Measure your stress-free breath holding time after exhalation. The test is very sensitive to tissue oxygen content and our minute ventilation. How is the test done? After your usual exhalation, pinch your nose and hold your breath only till the first stress or discomfort. When you finish the test and release your nose, you should be able to breathe as before the test. Normal breath holding time is about 40-60 s. People with mild heart disease have about 15 s of oxygen. Severe heart disease means only about 6-12 s of oxygen in the body. During heart attacks it is only 5 s or less. This is the paradox of breathing: those people, who breathe heavy, have less oxygen in the tissues. While this stress-free version of the test is the safest (many MDs use maximum breath holding time test), some heart patients may still experience unpleasant symptoms soon after the test. If this is true for you, avoid this test until the times when your oxygenation is better and the test is 100% safe.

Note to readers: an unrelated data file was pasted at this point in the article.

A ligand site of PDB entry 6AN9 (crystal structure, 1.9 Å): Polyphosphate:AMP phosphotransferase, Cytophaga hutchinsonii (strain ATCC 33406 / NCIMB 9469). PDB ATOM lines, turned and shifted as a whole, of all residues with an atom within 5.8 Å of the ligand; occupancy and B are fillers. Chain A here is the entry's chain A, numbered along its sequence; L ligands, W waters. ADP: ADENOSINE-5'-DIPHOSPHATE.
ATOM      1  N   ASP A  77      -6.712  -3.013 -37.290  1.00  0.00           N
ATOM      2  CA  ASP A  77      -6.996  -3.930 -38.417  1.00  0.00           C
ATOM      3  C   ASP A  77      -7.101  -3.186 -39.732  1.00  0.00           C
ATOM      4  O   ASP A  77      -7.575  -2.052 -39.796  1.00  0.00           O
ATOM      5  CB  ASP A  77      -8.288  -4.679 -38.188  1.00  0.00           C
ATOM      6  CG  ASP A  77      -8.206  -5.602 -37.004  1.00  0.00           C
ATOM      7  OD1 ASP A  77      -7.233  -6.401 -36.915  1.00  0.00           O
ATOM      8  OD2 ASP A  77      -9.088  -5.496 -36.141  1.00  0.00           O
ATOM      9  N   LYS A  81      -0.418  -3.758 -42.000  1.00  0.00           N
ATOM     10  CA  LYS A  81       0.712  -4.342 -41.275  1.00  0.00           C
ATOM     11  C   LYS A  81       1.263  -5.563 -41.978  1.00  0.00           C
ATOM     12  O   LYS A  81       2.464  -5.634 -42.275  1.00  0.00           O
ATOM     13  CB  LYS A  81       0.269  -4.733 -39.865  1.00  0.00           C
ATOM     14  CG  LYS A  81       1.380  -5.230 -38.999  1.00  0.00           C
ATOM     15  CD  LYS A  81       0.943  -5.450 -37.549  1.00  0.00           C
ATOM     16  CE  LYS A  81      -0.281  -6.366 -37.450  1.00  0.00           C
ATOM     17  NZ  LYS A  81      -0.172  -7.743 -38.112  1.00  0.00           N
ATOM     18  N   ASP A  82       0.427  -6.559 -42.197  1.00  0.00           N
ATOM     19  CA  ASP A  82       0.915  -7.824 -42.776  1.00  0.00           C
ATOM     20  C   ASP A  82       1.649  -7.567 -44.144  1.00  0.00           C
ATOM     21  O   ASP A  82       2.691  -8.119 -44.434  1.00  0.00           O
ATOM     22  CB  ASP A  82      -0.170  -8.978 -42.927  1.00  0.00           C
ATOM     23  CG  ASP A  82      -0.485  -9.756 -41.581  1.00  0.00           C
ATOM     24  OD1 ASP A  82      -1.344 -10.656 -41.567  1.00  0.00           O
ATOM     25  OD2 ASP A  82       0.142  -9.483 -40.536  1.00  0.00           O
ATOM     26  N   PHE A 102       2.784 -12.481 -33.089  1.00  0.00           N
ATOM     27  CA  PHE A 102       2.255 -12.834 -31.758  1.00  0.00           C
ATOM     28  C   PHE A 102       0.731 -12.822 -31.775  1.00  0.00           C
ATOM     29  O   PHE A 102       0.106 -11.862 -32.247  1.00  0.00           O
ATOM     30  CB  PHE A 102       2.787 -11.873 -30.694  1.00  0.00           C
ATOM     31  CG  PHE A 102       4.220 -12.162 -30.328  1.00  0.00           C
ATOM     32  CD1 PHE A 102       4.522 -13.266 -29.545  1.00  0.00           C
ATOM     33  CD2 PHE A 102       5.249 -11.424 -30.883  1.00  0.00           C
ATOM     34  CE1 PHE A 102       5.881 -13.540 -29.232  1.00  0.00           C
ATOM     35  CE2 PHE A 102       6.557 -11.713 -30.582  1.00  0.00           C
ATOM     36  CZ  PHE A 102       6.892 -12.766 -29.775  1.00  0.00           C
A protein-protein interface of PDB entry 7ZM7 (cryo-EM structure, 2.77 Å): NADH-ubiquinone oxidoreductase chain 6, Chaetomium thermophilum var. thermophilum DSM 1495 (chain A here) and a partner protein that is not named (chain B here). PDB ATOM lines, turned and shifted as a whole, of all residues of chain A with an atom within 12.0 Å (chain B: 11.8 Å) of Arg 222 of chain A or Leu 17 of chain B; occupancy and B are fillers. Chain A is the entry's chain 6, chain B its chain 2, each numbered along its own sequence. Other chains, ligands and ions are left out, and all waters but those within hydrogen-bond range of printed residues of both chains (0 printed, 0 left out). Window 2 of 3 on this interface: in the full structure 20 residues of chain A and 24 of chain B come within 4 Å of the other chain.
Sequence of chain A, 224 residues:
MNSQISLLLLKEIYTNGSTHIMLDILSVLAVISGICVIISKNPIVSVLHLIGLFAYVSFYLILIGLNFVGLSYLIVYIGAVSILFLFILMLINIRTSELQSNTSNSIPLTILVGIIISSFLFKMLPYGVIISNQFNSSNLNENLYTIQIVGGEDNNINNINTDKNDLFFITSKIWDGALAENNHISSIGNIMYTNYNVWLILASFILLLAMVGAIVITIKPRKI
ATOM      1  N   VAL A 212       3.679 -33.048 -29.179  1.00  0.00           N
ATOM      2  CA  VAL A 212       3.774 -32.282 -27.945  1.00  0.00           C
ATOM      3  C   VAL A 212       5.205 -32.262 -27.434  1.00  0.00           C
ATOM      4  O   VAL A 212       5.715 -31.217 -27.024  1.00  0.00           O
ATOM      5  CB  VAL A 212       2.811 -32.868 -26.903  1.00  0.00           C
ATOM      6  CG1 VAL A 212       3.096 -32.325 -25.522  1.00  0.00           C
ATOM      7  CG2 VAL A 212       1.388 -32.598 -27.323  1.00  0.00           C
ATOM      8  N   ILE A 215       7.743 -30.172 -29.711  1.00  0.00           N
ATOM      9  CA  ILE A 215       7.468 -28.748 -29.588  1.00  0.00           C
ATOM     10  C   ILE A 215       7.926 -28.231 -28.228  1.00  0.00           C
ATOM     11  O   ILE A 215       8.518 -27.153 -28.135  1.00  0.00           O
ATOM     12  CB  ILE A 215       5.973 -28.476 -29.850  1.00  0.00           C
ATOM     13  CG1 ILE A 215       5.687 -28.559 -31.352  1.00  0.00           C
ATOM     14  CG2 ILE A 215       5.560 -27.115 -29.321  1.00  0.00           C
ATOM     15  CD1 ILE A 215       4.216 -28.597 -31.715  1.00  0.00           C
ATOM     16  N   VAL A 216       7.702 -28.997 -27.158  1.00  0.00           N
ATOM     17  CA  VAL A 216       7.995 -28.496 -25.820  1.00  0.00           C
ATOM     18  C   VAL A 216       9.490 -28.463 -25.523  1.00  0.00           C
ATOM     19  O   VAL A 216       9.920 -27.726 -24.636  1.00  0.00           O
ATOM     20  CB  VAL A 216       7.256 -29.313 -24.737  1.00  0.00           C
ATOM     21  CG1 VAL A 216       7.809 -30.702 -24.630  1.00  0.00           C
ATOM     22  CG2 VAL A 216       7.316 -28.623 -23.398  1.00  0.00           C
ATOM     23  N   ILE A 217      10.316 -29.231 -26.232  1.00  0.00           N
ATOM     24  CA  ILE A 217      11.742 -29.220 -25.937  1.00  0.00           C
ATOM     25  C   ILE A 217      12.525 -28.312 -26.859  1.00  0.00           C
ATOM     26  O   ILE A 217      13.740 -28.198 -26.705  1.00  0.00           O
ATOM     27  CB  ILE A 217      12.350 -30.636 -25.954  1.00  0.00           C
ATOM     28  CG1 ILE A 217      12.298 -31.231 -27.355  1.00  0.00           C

If you normalize your breathing, your breath holding time will be about 40-60 s (a lot of oxygen in the body and the heart), and your heart problem will disappear.
Henderson Y, Acapnia and shock. - I. Carbon dioxide as a factor in the regulation of the heart rate, American Journal of Physiology 1908, 21: p. 126-156.
Kohn RM & Cutcher B, Breath-holding time in the screening for rehabilitation potential of cardiac patients, Scand J Rehabil Med 1970; 2(2): 105-107.
Nakao K, Ohgushi M, Yoshimura M, Morooka K, Okumura K, Ogawa H, Kugiyama K, Oike Y, Fujimoto K, Yasue H, Hyperventilation as a specific test for diagnosis of coronary artery spasm. American Journal of Cardiology 1997 Sep 1; 80(5): 545-9.